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steel distribution header for light gauge framing

steel distribution header for light gauge framing

steel distribution header for light gauge framing

I'm looking for the best way to attach a structural steel distribution angle to the top of a load bearing light gauge steel stud wall.  The vertical leg of the angle is pointing downwards towards the floor, and can't be pointing up because roof trusses are extending over top of the wall.  I would like to weld it, but my concern is that the fillet of the angle prohibits the vertical leg of the angle from being against the studs.  Welding the horizontal leg to the top track is no problem.  I am considering using a steel shim, but I wonder if there is a better way.  half inch shims would be required becuase the angle is 3/8" thick, and the k dimension is 7/8".
This is my crude sketch of the orientation of the header.


RE: steel distribution header for light gauge framing

Do you have access to the American Iron and Steel Institute's Cold Formed Steel Design Manual?  They have a lot of information, codes and details regarding welding to light gauge steel framing.

RE: steel distribution header for light gauge framing

no, unfortunately I do not have access to this manual

RE: steel distribution header for light gauge framing

Why don't you use a bent plate instead of an angle?

RE: steel distribution header for light gauge framing

Am I correct in assuming that you have limited space to play with where only the thickness of an angle leg will fit between the top of wall and the lower chord of the roof joists?

RE: steel distribution header for light gauge framing

haynewp, I still have the problem with the bend radius of the plate keeping the vertical leg off the stud.

JC, you are correct.  If there was more room, I would have used a tube.

I have seen drawings for several other projects where this detail has been used, but unfortunately I don't think they were drawn correctly because they show the vertical and horizontal leg of the angle flush with the stud and the top track.  The distribution angle was just "cartooned in there".  Unless I hear of a better way, I am going to specify that a shim be shop welded to the vertical leg of the angle so I can weld both the vertical and horizontal legs of the angle to the light gauge framing.

RE: steel distribution header for light gauge framing

Another thought might be to just use a flat 3/8" (or whatever thickness you comupte) plate.  All you are really trying to do is distribute the joist load to the steel studs and the top lightgage track is not heavy enough.  The plate can be either welded or screwed to the track with self-drilling screws.

RE: steel distribution header for light gauge framing


How about grinding away the top of the stud(s)to clear the fillet radius of the angle, thereby allowing the downward pointing leg of the angle to lay against the stud, without the need for a packing plate.


RE: steel distribution header for light gauge framing


Your suggestion is way too labor intensive and expensive.  Actually, the times I have seen the angle used, the horizontal leg was just tack welded in place to the top lightgage track and the space between the stud and the down leg of the angle ignored.  Once the roof weight from above is in place the angle isn't going anywhere.  The angle is just to distribute the vertical loads to the studs.  But, if the space is a concern, use a plate instead.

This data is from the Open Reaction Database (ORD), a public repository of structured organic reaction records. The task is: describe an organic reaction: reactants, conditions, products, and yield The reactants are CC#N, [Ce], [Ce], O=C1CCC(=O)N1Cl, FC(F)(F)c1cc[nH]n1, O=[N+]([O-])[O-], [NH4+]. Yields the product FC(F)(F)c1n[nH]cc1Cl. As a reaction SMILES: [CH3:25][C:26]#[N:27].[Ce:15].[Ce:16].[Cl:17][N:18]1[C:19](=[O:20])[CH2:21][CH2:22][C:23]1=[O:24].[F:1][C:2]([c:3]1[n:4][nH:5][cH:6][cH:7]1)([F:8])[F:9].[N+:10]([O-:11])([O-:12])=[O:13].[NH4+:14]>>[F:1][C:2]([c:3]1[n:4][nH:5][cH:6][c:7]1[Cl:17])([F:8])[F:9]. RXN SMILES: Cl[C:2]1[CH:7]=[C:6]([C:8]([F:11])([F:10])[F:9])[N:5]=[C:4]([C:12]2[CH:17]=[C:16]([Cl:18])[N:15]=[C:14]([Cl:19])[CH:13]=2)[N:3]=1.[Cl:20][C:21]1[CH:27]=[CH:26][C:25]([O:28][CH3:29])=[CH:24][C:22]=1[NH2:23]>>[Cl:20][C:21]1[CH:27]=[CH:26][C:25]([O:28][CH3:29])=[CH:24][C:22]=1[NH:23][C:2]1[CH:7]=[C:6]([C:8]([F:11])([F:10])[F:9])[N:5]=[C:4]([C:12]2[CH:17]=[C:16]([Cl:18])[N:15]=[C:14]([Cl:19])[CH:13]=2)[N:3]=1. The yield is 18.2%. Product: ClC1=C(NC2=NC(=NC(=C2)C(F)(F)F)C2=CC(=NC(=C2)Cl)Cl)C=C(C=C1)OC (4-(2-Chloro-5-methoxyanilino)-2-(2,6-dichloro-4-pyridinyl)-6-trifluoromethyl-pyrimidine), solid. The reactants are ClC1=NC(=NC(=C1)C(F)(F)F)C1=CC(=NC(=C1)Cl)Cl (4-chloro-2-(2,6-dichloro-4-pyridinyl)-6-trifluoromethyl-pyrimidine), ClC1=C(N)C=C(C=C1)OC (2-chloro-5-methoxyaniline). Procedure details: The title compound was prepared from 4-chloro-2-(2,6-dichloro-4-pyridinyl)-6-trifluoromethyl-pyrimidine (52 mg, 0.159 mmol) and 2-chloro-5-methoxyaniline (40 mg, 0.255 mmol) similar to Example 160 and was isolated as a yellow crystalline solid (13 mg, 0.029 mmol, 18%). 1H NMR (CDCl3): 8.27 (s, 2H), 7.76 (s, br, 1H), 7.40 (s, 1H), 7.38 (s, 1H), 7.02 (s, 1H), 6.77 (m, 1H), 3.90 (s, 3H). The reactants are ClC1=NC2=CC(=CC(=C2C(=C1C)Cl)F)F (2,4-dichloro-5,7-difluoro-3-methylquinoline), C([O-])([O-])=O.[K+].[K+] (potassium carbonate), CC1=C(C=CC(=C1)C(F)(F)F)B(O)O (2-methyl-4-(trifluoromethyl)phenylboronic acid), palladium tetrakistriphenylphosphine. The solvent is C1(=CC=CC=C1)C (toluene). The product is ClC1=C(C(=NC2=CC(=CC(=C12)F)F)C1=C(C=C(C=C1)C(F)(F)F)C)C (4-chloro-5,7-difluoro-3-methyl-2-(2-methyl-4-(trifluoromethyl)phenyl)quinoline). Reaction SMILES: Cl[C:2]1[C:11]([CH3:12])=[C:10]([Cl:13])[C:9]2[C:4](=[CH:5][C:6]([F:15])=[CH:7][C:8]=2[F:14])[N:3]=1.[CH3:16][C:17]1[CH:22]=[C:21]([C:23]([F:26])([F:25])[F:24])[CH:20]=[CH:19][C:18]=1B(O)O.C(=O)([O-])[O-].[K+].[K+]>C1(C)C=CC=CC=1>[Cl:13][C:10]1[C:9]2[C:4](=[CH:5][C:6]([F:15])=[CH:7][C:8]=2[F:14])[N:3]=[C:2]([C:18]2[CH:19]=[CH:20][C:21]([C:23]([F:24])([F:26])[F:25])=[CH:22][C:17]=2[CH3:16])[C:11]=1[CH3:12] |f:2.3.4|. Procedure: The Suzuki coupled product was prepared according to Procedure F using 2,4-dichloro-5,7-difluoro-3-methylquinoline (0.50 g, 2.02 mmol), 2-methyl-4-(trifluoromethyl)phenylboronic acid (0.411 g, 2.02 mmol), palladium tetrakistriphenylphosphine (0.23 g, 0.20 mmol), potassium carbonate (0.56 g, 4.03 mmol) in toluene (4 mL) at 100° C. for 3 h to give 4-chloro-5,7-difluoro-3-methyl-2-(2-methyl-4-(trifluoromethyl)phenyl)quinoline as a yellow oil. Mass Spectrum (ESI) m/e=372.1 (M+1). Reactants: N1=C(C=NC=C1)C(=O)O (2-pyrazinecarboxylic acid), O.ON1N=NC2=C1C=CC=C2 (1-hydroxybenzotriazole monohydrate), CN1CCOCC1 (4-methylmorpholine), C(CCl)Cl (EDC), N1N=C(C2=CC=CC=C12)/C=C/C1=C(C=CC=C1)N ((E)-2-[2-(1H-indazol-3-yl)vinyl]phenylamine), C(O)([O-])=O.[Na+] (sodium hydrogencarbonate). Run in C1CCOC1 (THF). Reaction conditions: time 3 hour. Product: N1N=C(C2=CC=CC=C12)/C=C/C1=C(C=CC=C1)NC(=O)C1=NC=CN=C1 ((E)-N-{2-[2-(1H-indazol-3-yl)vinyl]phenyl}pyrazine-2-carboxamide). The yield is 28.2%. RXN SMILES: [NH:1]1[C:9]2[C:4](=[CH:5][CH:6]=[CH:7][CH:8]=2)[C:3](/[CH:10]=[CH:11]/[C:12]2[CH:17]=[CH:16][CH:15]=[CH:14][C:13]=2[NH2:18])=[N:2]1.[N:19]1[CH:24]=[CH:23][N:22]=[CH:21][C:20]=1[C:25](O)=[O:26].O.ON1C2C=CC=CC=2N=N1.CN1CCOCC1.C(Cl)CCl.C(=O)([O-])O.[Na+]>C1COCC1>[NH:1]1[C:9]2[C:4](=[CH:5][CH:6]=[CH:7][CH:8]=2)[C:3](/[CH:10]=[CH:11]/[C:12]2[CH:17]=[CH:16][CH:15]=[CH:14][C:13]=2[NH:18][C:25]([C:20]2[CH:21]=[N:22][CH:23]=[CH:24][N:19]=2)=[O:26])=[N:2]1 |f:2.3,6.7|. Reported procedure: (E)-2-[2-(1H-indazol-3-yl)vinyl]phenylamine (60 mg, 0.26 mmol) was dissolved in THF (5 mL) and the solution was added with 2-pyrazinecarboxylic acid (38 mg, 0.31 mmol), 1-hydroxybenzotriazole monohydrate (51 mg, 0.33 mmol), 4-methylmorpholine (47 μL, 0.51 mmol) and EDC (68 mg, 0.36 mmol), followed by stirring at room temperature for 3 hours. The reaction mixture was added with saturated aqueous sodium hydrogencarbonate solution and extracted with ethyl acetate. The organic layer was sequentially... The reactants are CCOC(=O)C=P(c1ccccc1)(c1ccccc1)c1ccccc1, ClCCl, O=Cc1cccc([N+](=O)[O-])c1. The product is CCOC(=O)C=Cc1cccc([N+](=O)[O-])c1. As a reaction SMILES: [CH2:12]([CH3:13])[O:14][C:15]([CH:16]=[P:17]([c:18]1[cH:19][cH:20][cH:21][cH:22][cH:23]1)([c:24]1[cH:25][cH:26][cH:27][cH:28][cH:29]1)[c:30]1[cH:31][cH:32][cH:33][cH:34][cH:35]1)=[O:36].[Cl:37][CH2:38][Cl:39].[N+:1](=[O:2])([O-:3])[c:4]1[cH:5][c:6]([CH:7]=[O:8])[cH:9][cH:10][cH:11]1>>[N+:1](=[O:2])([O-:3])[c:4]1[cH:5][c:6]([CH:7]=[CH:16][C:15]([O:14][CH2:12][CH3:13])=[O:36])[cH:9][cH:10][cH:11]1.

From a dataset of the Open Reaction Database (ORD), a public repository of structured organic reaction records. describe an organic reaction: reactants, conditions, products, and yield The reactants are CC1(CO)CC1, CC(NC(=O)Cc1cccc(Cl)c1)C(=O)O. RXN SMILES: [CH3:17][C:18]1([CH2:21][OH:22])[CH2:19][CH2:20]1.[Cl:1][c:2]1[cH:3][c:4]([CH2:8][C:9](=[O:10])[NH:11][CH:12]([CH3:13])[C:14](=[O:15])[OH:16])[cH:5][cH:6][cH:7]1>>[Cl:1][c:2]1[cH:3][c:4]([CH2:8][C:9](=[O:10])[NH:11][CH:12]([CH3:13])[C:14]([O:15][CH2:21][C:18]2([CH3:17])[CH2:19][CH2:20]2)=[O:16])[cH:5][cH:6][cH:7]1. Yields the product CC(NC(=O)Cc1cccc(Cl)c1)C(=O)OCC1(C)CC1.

RE: steel distribution header for light gauge framing

Your angle seems very heavy. Have you contacted the Light Gage Steel Engineers Association? Don Allan is their ED. They have a number of standard sections and deemed to comply provisions I believe. Here in Aust I would probably be using a 2 or 3 mm thick angle but of course depends on your load and span. We use higher stress grades than you guys. Tek screwing to the studs gives enough restraint normally.
Les McGrath
National President
National Association of Steel House Framing(Australia)

RE: steel distribution header for light gauge framing


It would obviously depend on how many studs there are, but point taken.


RE: steel distribution header for light gauge framing

My spans are large, and my loads are heavy.  This is a critical facility (part of a fire station) in upstate New York, where the snow loads are very heavy.  My uniform snow load is 55 psf, and the drifting and nonuniform snow loads just make things worse.  I could make an angle thinner than 3/8" work, but for architectural reasons 3/8" works nice to get the desired truss bearing elevation.  My wind uplift is significant, and so are my seismic forces, believe it or not.  I mostly want a good connection between the vertical leg and the studs so I get a good load to resist wind uplift, but I guess I could accomplish this with selfdrilling screws between the horizontal leg and the top track.  I will contact the Light Gauge Steel Engineers Association to get their advise.  Thanks for everyones input.

RE: steel distribution header for light gauge framing

A little late but,
Here is a web site that I ran across that might help.  Looks like some pretty good information.


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